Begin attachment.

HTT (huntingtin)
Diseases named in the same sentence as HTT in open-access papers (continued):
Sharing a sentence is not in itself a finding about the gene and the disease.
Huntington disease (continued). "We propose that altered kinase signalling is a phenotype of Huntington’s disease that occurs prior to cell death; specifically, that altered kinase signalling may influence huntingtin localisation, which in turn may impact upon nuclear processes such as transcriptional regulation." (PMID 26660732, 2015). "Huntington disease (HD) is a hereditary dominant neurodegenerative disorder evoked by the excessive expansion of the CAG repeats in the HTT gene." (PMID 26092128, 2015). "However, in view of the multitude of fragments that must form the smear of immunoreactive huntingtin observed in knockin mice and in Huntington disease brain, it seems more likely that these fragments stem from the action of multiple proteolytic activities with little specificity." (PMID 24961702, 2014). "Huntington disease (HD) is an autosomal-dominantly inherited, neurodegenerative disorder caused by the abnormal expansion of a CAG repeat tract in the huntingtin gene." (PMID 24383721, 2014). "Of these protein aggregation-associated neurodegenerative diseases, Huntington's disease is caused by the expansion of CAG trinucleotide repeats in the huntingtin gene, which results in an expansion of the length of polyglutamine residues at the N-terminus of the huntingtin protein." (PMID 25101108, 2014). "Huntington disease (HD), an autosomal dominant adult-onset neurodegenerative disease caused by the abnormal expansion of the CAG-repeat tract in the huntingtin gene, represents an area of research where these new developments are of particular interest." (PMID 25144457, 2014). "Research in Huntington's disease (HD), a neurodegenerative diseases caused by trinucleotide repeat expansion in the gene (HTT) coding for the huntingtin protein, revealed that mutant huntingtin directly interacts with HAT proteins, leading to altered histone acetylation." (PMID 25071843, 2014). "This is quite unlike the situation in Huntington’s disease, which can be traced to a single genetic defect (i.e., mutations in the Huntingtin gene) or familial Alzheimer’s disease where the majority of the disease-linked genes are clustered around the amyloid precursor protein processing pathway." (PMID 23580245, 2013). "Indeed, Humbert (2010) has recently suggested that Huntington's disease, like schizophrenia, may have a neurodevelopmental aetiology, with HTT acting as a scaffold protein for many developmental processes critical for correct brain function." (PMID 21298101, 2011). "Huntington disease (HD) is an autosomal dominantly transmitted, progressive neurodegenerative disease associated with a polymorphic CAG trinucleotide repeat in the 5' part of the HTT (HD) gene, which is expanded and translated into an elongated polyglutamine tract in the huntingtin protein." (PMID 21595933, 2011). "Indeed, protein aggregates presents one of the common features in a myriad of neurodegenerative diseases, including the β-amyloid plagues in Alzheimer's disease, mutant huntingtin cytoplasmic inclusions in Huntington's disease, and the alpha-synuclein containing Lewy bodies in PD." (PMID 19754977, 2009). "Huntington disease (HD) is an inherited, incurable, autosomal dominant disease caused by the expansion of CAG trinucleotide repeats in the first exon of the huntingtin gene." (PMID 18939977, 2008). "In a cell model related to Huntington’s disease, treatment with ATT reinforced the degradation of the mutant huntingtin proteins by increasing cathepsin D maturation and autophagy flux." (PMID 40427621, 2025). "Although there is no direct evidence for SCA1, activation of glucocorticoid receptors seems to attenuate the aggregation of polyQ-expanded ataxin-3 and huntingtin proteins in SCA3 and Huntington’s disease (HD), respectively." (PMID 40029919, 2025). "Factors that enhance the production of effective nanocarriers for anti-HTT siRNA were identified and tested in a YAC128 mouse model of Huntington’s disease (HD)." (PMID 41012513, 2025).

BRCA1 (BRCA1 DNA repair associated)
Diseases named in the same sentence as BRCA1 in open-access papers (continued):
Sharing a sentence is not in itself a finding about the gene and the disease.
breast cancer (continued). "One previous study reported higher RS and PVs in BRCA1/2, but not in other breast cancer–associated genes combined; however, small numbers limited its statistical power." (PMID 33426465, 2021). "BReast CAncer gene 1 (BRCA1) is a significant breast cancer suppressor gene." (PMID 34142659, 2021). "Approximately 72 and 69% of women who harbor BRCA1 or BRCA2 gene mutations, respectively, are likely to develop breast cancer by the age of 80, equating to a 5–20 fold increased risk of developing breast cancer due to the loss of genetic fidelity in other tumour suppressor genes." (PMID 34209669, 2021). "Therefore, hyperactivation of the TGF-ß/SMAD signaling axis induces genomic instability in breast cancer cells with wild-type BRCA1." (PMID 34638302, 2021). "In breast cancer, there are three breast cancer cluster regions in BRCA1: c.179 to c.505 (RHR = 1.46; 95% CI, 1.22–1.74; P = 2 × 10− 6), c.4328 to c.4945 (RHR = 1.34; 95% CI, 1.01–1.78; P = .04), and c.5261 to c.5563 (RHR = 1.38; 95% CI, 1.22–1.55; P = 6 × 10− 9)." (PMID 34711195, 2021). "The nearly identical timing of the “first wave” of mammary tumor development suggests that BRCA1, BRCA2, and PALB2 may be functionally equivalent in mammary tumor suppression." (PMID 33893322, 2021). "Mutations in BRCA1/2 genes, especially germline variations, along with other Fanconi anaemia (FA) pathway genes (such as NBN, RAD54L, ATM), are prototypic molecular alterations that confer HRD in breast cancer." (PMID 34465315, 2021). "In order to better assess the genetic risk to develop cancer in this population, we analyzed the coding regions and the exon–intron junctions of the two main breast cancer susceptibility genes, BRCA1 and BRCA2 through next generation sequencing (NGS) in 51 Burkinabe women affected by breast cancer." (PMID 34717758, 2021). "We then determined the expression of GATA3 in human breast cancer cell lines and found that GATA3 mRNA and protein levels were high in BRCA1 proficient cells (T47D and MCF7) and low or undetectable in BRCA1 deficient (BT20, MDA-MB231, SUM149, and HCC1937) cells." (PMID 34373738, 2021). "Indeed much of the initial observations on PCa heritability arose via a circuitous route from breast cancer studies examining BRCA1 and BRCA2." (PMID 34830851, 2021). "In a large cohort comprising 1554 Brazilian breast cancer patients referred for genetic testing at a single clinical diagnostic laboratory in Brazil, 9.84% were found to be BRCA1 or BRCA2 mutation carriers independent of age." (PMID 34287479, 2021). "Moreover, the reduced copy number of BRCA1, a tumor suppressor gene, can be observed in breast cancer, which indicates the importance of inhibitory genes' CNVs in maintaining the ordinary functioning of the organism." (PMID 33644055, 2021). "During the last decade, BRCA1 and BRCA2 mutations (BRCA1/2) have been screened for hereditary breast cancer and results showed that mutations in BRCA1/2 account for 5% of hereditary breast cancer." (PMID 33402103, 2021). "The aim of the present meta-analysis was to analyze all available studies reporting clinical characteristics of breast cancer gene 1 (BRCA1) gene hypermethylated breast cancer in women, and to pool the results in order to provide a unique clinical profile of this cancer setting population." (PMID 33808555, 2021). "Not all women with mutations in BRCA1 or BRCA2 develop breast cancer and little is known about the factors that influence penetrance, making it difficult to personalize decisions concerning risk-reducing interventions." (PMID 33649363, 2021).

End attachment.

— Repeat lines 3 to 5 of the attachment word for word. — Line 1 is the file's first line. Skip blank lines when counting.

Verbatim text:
Sharing a sentence is not in itself a finding about the gene and the disease.
Huntington disease (continued). "We propose that altered kinase signalling is a phenotype of Huntington’s disease that occurs prior to cell death; specifically, that altered kinase signalling may influence huntingtin localisation, which in turn may impact upon nuclear processes such as transcriptional regulation." (PMID 26660732, 2015). "Huntington disease (HD) is a hereditary dominant neurodegenerative disorder evoked by the excessive expansion of the CAG repeats in the HTT gene." (PMID 26092128, 2015). "However, in view of the multitude of fragments that must form the smear of immunoreactive huntingtin observed in knockin mice and in Huntington disease brain, it seems more likely that these fragments stem from the action of multiple proteolytic activities with little specificity." (PMID 24961702, 2014). "Huntington disease (HD) is an autosomal-dominantly inherited, neurodegenerative disorder caused by the abnormal expansion of a CAG repeat tract in the huntingtin gene." (PMID 24383721, 2014). "Of these protein aggregation-associated neurodegenerative diseases, Huntington's disease is caused by the expansion of CAG trinucleotide repeats in the huntingtin gene, which results in an expansion of the length of polyglutamine residues at the N-terminus of the huntingtin protein." (PMID 25101108, 2014). "Huntington disease (HD), an autosomal dominant adult-onset neurodegenerative disease caused by the abnormal expansion of the CAG-repeat tract in the huntingtin gene, represents an area of research where these new developments are of particular interest." (PMID 25144457, 2014). "Research in Huntington's disease (HD), a neurodegenerative diseases caused by trinucleotide repeat expansion in the gene (HTT) coding for the huntingtin protein, revealed that mutant huntingtin directly interacts with HAT proteins, leading to altered histone acetylation." (PMID 25071843, 2014). "This is quite unlike the situation in Huntington’s disease, which can be traced to a single genetic defect (i.e., mutations in the Huntingtin gene) or familial Alzheimer’s disease where the majority of the disease-linked genes are clustered around the amyloid precursor protein processing pathway." (PMID 23580245, 2013). "Indeed, Humbert (2010) has recently suggested that Huntington's disease, like schizophrenia, may have a neurodevelopmental aetiology, with HTT acting as a scaffold protein for many developmental processes critical for correct brain function." (PMID 21298101, 2011). "Huntington disease (HD) is an autosomal dominantly transmitted, progressive neurodegenerative disease associated with a polymorphic CAG trinucleotide repeat in the 5' part of the HTT (HD) gene, which is expanded and translated into an elongated polyglutamine tract in the huntingtin protein." (PMID 21595933, 2011). "Indeed, protein aggregates presents one of the common features in a myriad of neurodegenerative diseases, including the β-amyloid plagues in Alzheimer's disease, mutant huntingtin cytoplasmic inclusions in Huntington's disease, and the alpha-synuclein containing Lewy bodies in PD." (PMID 19754977, 2009). "Huntington disease (HD) is an inherited, incurable, autosomal dominant disease caused by the expansion of CAG trinucleotide repeats in the first exon of the huntingtin gene." (PMID 18939977, 2008). "In a cell model related to Huntington’s disease, treatment with ATT reinforced the degradation of the mutant huntingtin proteins by increasing cathepsin D maturation and autophagy flux." (PMID 40427621, 2025). "Although there is no direct evidence for SCA1, activation of glucocorticoid receptors seems to attenuate the aggregation of polyQ-expanded ataxin-3 and huntingtin proteins in SCA3 and Huntington’s disease (HD), respectively." (PMID 40029919, 2025). "Factors that enhance the production of effective nanocarriers for anti-HTT siRNA were identified and tested in a YAC128 mouse model of Huntington’s disease (HD)." (PMID 41012513, 2025).

BRCA1 (BRCA1 DNA repair associated)